In the 1890s, on a square in the heart of Berlin, a striking new church was built under the direction of Kaiser Wilhelm II, and named in honor of his grandfather, Kaiser Wilhelm I. The Kaiser-Wilhelm-Gedächtnis-Kirche was built to be a sign of contradiction to the social and political climate of the day—to sway the culture back toward traditional religious values. That sign remains to this day, despite the efforts of humanity to the contrary.
On the night of November 23, 1943, the church was heavily damaged by an air raid by Allied forces. Much of the building was destroyed in the bombing, as were all the buildings nearby. The damaged spire, the entrance hall, the altar, and the baptistry miraculously survived, as did many of the mosaics. And on the very first Sunday following the devastating bombing, the pastor took to the pulpit of ruins the following Sunday and preached a message of peace. Amazing.
Some years later, as the country was beginning to rebuild after the War, an initial decision to tear down what remained of the church was met with great protests. The church had by then become a silent witness to the horrors of war. The citizens were not willing to let its message be silenced. Ultimately, the church was preserved in its broken state (the locals affectionately call it “der hohle Zahn,” the “hollow tooth”), and a new church and spire were built adjacent to the ruins. The ruins of the church and spire still stand today as a sign of the destructive power of war, and yet of the endurance of timeless Christian virtues of hope, peace, mercy, and forgiveness.
Tragically, those virtues were once more put to the test. On the night of December 19, 2016, a large truck drove into the midst of the Christmas market in Breitscheidplatz, the square which is home to the Kaiser Wilhelm church. Our family visited that Christmas market many times. Other markets were more beautiful (in the shadow of a Charlottenburg castle, or the Gendarmenmarkt on the plaza of the Concert House), but being closest to our home, this is the one we visited most often.
It is where we bought our Christmas Pyramid and our real German Nutcracker,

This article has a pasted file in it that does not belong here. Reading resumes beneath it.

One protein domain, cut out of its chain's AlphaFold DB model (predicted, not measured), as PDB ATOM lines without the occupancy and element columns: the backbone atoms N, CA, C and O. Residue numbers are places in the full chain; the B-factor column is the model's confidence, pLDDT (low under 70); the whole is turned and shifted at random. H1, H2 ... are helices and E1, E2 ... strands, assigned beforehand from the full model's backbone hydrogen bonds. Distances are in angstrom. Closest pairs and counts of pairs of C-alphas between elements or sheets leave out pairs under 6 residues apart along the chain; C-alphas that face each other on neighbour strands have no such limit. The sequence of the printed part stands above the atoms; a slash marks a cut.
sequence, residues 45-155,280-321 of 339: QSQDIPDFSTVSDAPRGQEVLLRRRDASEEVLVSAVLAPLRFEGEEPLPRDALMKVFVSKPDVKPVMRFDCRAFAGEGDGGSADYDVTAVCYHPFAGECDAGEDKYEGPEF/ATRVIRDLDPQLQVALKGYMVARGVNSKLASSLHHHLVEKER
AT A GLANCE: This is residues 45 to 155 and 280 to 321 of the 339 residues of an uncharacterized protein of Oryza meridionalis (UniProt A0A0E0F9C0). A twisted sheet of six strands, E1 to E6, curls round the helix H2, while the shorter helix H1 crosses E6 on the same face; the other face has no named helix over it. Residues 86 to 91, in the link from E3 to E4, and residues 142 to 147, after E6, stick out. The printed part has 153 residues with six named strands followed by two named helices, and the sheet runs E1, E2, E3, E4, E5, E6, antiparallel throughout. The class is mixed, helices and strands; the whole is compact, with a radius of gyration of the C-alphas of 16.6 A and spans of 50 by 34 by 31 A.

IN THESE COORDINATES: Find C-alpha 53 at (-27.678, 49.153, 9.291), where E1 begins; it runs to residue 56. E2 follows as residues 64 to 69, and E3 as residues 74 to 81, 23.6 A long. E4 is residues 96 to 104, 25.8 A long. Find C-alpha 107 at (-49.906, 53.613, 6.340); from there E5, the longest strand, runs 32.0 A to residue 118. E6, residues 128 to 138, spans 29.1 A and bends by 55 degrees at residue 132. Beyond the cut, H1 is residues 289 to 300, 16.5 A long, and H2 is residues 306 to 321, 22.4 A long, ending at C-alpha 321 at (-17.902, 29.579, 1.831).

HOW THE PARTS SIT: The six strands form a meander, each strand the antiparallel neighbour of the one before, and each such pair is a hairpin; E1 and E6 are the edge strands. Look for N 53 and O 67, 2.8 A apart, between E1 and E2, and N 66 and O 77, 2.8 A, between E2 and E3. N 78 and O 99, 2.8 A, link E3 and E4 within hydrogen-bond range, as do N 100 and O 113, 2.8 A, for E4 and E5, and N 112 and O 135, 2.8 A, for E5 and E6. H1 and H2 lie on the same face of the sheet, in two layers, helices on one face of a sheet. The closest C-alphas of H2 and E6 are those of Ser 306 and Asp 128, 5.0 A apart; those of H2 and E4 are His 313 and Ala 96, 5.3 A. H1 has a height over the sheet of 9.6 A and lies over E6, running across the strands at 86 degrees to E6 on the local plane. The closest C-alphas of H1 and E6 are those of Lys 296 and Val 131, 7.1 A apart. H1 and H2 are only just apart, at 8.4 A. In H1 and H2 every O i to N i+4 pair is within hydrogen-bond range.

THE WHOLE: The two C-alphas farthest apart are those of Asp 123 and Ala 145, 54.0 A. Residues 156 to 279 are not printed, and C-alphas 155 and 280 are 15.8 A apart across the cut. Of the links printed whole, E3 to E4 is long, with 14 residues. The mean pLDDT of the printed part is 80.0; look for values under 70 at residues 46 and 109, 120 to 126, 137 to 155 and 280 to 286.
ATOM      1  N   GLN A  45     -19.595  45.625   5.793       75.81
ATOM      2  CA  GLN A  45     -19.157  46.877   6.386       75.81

where we fell in love with crepes eaten warm in the hand on cold December nights,
where my children’s faces glowed with the joy of the season mixed with the dizzying excitement of a carnival,
and it is the place from which many of the ornaments that grace our tree each year came. It is also the place where 12 people were killed, and many more injured. And perhaps equally injured is the sense of peace on earth and goodwill toward men. I know that sounds trite, but Germany was such a marvelously safe country when we lived there, and it seems as though that may no longer
be the case. Stories I have read in recent years include sexual assaults, fights and arson at refugee centers, destruction of religious statues, and many more sad and tragic accounts. I can only pray that I am wrong, that each of these incidents are isolated, and that they are not indicative of the end of a peace-loving, law-abiding culture.
May the Kaiser Wilhelm church continue to stand as a sign of the tragedy of war and of the good people who will continue to seek peace. I love Berlin. I will pray for you! Ich liebe Berlin. Ich werde für dich beten!
I am a homeschooling mom of six kids, married to a patient, supportive, and crazy smart husband, whom I met on the internet in the days of screaming modems. Raised on the east coast, I am happily raising my family in the midwest. I love to collect and share traditions, recipes, prayers, crafts, and activities for living out the Catholic Faith in my home and family.